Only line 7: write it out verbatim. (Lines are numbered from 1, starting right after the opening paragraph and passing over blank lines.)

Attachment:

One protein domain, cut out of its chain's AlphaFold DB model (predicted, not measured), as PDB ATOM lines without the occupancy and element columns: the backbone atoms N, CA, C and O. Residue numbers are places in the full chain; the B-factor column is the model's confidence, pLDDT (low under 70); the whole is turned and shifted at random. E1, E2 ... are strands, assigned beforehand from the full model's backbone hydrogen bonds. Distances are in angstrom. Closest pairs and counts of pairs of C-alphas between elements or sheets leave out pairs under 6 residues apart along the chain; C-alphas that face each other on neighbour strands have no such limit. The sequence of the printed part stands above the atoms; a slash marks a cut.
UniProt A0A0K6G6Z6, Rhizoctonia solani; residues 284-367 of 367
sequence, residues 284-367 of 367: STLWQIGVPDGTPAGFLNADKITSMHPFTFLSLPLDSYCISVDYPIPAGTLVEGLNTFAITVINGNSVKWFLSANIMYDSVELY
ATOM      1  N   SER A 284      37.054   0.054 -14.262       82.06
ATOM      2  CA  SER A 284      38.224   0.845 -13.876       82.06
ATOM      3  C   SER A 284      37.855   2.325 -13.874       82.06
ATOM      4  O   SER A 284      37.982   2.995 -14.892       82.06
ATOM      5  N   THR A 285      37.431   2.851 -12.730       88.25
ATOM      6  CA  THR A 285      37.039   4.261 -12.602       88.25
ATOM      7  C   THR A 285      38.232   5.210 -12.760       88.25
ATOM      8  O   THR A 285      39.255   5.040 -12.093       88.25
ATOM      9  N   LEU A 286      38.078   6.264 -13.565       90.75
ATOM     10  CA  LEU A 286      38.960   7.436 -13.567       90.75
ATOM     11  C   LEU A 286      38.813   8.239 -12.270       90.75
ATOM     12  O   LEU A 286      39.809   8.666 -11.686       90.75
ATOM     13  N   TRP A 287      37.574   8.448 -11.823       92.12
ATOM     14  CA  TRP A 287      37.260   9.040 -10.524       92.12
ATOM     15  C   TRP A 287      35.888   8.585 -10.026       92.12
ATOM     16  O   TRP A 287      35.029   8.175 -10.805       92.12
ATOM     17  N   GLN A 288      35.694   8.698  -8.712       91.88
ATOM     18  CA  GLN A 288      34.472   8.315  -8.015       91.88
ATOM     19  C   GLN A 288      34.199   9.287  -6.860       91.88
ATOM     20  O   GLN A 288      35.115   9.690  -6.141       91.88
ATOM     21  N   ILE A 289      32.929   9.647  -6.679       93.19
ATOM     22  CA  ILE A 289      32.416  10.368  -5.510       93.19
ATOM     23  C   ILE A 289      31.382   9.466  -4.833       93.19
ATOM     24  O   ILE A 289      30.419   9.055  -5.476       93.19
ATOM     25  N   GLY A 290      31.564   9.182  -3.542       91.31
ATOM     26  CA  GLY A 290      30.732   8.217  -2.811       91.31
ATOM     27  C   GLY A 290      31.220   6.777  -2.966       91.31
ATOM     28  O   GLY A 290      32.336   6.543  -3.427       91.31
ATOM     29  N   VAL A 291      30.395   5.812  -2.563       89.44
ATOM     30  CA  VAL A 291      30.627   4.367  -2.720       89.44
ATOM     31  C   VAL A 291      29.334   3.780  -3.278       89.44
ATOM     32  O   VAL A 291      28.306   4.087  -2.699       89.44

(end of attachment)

ATOM      5  N   THR A 285      37.431   2.851 -12.730       88.25